Early losses and inadequate parenting don’t inevitably lead to depression and may not be typically responsible for development of depression
Many research findings are inconsistent
Certain features of the model are nearly impossible to test
Behavioral view—modest research support
Behaviorists believe that unipolar depression results from significant changes in rewards and punishments people receive
Lewinsohn suggests that the positive rewards in life dwindle for some people, leading them to perform fewer and fewer constructive behaviors, and they spiral toward depression
Research supports the relationship between the number of rewards received and presence of depression
Social rewards are especially important
Researchers have compiled significant data to support this theory
Research has relied heavily on the self-reports of depressed subjects
Behavioral studies are largely correlational and do not establish that decreases in rewards are the initial cause of depression
Cognitive views (two main theories)—considerable research support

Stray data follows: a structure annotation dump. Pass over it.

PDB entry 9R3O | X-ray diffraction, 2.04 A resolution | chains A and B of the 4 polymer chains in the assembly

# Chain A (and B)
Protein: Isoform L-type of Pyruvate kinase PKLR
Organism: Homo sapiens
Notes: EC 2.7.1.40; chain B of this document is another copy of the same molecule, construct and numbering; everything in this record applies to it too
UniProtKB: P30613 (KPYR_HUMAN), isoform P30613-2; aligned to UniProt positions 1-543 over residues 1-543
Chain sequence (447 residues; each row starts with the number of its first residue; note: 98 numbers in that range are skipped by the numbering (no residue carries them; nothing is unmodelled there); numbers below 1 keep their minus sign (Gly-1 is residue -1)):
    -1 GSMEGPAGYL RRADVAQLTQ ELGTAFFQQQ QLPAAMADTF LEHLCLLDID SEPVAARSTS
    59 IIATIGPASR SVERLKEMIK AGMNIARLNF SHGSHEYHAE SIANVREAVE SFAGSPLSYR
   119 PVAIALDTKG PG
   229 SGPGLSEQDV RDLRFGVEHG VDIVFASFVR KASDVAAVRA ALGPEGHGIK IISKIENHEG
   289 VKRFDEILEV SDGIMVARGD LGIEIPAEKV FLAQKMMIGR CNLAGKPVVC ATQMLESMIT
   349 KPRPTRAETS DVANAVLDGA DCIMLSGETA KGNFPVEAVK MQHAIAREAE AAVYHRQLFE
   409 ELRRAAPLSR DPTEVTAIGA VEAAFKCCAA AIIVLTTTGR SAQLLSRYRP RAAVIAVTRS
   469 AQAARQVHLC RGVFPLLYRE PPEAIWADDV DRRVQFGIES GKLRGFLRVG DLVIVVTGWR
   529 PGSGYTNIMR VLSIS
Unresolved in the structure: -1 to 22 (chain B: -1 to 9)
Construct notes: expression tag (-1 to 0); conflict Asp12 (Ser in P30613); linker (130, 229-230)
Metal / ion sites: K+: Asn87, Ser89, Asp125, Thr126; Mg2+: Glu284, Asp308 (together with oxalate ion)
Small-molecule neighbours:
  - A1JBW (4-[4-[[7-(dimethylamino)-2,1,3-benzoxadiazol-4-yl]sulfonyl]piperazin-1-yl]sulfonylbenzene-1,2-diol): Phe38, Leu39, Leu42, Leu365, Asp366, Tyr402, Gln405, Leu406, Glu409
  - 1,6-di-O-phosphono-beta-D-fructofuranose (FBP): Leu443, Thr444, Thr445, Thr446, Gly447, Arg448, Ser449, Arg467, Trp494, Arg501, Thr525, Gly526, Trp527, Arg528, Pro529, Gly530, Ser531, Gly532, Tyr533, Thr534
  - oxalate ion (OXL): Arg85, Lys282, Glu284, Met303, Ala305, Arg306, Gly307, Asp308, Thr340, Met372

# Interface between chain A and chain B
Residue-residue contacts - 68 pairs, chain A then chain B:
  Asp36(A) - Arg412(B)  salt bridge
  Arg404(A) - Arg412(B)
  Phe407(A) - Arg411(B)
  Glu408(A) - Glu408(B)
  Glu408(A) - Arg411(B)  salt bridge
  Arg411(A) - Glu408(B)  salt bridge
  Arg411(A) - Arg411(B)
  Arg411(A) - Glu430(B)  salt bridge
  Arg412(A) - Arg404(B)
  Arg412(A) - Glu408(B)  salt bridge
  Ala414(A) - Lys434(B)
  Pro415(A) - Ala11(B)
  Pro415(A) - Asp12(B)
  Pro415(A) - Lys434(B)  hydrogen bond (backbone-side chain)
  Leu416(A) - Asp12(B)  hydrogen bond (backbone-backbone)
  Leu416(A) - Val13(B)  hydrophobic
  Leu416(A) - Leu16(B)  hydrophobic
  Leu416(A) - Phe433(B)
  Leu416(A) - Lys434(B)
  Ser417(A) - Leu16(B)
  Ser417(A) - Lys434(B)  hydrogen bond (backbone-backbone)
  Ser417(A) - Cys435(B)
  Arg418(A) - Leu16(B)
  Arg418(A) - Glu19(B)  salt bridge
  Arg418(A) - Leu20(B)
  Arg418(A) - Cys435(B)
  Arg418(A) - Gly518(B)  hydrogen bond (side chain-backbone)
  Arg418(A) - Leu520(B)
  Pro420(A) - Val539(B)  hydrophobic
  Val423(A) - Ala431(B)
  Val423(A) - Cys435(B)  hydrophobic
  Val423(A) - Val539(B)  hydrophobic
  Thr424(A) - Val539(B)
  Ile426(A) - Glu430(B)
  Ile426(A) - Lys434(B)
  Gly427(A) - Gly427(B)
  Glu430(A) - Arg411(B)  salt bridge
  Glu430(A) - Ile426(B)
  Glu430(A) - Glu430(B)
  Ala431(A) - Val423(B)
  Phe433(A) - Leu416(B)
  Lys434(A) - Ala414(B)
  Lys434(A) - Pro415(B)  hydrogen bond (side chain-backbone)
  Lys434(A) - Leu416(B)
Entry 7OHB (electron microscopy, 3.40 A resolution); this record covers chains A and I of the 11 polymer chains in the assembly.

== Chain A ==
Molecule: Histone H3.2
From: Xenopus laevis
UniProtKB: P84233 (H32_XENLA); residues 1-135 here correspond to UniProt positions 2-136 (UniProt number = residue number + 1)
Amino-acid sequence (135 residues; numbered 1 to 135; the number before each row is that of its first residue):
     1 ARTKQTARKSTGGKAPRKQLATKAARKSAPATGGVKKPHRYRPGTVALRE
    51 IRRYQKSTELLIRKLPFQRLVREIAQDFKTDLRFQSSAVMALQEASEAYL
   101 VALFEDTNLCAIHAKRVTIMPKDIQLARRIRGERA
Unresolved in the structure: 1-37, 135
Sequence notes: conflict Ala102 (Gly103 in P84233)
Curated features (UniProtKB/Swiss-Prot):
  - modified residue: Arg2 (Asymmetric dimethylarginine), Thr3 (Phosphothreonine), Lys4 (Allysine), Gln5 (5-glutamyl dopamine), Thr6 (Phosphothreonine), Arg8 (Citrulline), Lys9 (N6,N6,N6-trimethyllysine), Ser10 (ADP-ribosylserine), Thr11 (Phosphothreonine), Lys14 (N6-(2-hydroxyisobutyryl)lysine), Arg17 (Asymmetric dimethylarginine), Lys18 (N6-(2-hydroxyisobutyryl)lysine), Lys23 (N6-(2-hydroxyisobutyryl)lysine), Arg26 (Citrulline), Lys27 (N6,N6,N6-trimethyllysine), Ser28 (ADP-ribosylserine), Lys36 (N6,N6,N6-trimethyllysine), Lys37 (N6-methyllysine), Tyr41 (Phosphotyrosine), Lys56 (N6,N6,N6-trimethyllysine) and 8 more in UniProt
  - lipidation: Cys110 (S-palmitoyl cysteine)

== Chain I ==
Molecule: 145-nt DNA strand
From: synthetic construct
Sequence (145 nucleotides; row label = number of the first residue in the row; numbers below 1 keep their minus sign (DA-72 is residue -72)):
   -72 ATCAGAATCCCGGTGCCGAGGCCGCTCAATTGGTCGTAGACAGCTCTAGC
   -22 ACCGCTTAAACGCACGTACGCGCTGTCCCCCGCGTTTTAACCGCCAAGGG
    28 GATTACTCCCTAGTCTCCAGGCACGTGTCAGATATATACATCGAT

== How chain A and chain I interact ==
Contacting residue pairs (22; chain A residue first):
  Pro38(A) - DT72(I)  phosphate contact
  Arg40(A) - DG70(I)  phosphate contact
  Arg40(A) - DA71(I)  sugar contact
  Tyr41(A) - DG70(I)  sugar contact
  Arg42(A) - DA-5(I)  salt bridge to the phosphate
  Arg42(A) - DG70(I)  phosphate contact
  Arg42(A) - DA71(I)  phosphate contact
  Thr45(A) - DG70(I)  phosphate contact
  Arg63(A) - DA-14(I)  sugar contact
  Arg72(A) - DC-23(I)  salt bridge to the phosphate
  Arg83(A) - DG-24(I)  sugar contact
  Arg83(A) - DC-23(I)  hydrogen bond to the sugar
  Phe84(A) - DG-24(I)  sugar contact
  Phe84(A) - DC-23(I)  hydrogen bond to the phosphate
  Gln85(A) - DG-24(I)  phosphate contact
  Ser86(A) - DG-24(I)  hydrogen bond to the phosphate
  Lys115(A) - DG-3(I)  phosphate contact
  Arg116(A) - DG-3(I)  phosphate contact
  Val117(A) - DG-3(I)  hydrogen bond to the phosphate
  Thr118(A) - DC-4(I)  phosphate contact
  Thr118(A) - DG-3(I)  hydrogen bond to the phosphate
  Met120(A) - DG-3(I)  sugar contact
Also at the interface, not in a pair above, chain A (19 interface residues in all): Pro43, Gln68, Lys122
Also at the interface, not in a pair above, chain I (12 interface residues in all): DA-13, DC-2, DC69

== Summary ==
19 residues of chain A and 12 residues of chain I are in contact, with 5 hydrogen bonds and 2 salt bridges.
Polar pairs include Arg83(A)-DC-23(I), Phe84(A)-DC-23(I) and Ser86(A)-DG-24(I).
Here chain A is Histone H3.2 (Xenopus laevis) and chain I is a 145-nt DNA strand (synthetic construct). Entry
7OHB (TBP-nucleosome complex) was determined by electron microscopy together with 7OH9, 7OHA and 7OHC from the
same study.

Beck theorizes that four interrelated cognitive components combine to produce unipolar depression:
Self-defeating attitudes are developed during childhood
Beck suggests that upsetting situations later in life can trigger an extended round of negative thinking
Negative thinking typically takes three forms called the cognitive triad:
Individuals repeatedly interpret their (1) experiences, (2) themselves, and
(3) their futures in negative ways that lead them to feel depressed
Depressed people also make errors in their thinking, including:
Minimization of the positive; magnification of the negative
Depressed people experience automatic thoughts, a steady train of unpleasant thoughts suggesting inadequacy and hopelessness
Many studies have produced evidence in support of Beck’s explanation:
There is a high correlation between the level of depression and the number of maladaptive attitudes held
Both the cognitive triad and errors in logic are seen in people with depression
Automatic thinking has been linked to depression
Research fails to show that such cognitive patterns are the cause and core of unipolar depression
This theory asserts that people become depressed when they think that: